Turfway Barn Quarantined Pending Test Results

by Tom LaMarra and Leslie Deckard

A barn at Turfway Park in Northern Kentucky was placed under quarantine Dec. 21 after a horse showed signs of suspected equine herpesvirus, a contagious upper respiratory and neurological disease. Test results were expected Dec. 23, at which time a decision will be made on whether to extend or end the quarantine.

Horses in Barn 26 are not permitted to train or race. The barn houses more than 40 horses under the care of several trainers. Chuck Simon trains the affected horse, a filly.

"This horse has never had any respiratory problems or a temperature," Simon said. "She was having a neurological problem. It could be quite a few things--equine herpesvirus is just one of them."

Kentucky Horse Racing Authority executive director Jim Gallagher confirmed the quarantine is in place. He said officials with the state Department of Agricultural have been on the scene to investigate and monitor the situation.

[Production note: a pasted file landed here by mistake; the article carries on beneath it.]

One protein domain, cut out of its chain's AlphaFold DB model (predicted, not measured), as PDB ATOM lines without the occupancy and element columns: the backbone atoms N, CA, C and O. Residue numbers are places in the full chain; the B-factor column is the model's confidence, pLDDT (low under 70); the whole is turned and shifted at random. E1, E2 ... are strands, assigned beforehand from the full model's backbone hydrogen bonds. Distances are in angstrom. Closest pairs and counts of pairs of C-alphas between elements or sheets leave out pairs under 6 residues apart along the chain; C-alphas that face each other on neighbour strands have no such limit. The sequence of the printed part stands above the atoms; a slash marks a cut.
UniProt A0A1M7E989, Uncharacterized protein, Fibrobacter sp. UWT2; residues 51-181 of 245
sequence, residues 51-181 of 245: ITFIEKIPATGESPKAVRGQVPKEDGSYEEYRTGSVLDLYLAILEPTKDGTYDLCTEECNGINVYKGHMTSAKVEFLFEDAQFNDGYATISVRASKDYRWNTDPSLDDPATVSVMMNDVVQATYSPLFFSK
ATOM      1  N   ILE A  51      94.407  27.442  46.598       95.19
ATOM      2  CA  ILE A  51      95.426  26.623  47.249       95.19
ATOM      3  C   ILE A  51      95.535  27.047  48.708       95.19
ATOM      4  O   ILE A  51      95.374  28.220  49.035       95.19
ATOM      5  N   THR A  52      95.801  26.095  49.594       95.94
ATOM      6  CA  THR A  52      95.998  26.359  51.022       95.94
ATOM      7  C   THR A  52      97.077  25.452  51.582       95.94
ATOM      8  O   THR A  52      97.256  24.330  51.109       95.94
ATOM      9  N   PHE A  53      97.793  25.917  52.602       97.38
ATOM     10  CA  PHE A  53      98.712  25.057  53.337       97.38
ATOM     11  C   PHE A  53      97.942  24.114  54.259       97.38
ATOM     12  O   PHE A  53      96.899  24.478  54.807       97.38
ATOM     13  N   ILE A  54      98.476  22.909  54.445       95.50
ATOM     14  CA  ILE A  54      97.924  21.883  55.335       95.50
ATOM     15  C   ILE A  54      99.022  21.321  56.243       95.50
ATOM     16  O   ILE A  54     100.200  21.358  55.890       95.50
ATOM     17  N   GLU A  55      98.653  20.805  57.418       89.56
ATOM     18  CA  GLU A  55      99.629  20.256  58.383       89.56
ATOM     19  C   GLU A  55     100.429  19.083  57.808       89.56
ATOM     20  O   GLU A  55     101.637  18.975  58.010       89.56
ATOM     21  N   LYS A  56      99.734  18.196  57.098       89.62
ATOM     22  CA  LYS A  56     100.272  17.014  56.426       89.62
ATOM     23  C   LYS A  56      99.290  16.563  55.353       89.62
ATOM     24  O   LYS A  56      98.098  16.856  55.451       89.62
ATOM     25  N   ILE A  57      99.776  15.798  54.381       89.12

"There was a horse with signs of being paralytic," Gallagher said. "It was taken off the grounds late (in the morning of Dec. 21) and shipped to Hagyard-Davidson-McGee (in Lexington). There's no confirmation yet. We won't have the test results until (Dec. 23)."

Gallagher said two security guards are stationed at Barn 26. "Everybody at Turfway has been extremely cooperative," he said.

Rusty Ford, equine programs manager for the Department of Agriculture, said the 3-year-old filly showed signs consistent with equine herpesvirus. Her clinical signs included recumbency (inability to rise), rear limb ataxia (incoordnation), and lack of bladder control, he said.

Ford and Kentucky State Veterinarian Robert Stout were on their way to Turfway the morning of Dec. 22.

Turfway could arrange for special training hours should the quarantine be extended. Other trainers in the barn were preparing to take containment measures if necessary, according to reports.

Earlier this year, Churchill Downs in Kentucky and Prairie Meadows in Iowa put quarantines in place because of EHV-I.

Kimberly S. Herbert contributed to this story

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